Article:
© Copyright © 2016 New York Times News Service
(Web Summary: After a grim report in May, the economy showed new life, tamping down some concerns about an economic slowdown.)
With the Republican and Democratic national conventions just weeks away, the government reported on Friday that employers added 287,000 workers in June, a vigorous rebound as the presidential nominees get ready to present their economic visions.
The official unemployment rate rose to 4.9 percent, from 4.7 percent. And average hourly earnings ticked up again, continuing a pattern set by three months of rising wages.
The welcome report on Friday showed the largest single monthly job gains since October 2015. The three-month average of monthly gains rose to 147,000.
“This report should ease any fears that a persistent slowdown or recession is coming soon in the U.S.,” said Dean Maki, chief economist at Point72 Asset Management. “The service sector is where the real strength is, with 256,000 hires, but the gains were widespread across sectors.”
The unexpectedly grim employment report in May had been disturbing enough to convince every voting member of the Federal Reserve’s policy-making committee last month to oppose any increase in its benchmark interest rate, as the official account of the meeting, released this week, revealed.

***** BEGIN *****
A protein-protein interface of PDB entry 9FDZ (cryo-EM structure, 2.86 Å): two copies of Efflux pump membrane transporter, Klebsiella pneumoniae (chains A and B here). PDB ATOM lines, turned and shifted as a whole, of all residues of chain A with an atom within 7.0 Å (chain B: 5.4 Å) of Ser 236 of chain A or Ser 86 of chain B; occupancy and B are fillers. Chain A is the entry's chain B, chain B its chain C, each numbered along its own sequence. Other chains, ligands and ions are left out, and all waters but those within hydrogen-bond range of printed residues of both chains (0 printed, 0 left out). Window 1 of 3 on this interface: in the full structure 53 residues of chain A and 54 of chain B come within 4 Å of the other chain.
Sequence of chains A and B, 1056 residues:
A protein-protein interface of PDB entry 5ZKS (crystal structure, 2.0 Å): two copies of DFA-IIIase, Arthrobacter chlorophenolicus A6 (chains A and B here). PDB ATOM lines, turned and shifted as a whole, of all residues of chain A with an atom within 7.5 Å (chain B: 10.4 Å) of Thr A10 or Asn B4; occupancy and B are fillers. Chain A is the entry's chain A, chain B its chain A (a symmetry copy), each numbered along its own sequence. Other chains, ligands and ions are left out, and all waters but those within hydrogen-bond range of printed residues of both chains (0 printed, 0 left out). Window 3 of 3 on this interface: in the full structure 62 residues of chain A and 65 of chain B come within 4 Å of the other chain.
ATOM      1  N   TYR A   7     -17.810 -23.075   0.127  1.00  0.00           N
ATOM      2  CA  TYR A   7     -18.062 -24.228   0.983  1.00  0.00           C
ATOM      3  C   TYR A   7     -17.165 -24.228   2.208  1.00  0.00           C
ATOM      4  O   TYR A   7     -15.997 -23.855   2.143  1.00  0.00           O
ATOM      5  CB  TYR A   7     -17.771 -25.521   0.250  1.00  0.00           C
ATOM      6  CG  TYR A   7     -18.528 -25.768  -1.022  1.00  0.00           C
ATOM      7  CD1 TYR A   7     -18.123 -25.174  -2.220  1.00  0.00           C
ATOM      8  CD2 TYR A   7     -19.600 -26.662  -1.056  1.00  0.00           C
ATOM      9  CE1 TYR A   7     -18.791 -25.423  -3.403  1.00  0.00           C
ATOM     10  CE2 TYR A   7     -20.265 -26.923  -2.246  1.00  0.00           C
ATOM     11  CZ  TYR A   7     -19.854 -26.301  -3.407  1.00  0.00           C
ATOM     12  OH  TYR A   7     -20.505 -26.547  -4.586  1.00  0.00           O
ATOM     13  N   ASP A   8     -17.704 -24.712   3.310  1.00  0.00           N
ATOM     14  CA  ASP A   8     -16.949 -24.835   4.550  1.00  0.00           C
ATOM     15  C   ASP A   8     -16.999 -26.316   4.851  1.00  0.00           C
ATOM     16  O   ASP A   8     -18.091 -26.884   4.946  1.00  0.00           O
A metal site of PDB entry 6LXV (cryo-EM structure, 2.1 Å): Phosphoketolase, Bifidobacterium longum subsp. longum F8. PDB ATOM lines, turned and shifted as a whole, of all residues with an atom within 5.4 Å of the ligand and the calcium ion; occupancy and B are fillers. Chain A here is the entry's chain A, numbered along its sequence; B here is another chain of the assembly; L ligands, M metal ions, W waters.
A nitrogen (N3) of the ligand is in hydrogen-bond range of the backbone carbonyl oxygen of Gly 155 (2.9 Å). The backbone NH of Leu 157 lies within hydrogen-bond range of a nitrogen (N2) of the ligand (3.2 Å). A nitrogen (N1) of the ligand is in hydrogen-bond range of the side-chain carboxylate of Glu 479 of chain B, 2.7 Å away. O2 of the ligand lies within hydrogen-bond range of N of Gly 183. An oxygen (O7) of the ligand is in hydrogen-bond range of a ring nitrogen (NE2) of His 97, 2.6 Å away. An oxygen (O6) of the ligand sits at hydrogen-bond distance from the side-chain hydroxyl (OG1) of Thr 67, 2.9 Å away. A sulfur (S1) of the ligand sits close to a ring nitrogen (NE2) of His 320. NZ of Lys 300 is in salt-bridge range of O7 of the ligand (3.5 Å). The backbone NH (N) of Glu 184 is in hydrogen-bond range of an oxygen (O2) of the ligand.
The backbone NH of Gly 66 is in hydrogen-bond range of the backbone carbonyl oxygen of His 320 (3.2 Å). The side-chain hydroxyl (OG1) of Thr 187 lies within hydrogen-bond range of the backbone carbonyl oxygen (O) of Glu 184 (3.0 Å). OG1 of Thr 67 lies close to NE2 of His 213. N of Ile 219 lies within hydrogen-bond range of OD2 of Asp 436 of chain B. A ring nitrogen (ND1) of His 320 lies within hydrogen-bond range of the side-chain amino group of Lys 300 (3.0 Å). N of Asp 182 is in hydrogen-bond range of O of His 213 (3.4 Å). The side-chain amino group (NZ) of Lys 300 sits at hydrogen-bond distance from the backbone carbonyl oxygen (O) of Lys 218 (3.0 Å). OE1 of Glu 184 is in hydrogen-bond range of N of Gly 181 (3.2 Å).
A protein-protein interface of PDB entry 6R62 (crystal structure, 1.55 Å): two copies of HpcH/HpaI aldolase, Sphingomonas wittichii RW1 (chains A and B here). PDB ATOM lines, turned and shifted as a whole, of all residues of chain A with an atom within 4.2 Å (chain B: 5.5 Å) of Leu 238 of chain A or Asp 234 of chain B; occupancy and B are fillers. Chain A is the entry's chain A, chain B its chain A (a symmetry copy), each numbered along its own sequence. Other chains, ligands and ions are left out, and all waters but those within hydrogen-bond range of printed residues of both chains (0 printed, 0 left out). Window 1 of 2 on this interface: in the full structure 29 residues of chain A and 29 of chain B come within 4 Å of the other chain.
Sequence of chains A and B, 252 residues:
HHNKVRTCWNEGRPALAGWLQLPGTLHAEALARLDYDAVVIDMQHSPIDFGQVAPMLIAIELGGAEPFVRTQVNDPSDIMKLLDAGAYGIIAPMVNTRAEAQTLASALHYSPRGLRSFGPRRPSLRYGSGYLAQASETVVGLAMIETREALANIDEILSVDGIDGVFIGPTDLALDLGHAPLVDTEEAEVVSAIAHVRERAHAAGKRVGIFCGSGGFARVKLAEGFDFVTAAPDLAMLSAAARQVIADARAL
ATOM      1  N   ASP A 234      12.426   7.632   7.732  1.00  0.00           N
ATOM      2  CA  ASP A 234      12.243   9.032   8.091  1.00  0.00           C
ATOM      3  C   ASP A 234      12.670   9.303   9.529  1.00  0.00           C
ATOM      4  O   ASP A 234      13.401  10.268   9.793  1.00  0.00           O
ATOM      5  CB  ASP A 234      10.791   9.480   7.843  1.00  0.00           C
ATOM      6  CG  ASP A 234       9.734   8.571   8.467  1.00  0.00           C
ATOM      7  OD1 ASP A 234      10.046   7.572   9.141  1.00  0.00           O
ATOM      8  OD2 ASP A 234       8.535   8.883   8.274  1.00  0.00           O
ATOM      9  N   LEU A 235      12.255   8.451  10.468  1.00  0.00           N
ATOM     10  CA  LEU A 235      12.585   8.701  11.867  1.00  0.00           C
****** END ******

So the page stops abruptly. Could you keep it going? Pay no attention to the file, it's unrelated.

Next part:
That jobs report, combined with Britain’s vote to leave the European Union, had fanned wider worries that the U.S. economy was in danger of stalling.
Concerns about the vitality of the recovery – which is in its seventh month – persist, but economists pointed to several encouraging signs, like manufacturing and consumer spending data.
“The slight uptick in unemployment is probably for good reasons, because more people rejoined the labor force,” Andrew Chamberlain, chief economist at Glassdoor Economic Research, said after the report was released Friday.
More important, economists said that if the longer-term employment picture were significantly darkening, the stress would show up in other crucial areas. It is not. New claims for unemployment benefits have stayed at rock-bottom levels, consumer spending is strong, the manufacturing and service industry indexes have jumped, and the number of unfilled jobs, 5.8 million in April, is at a record since the survey began.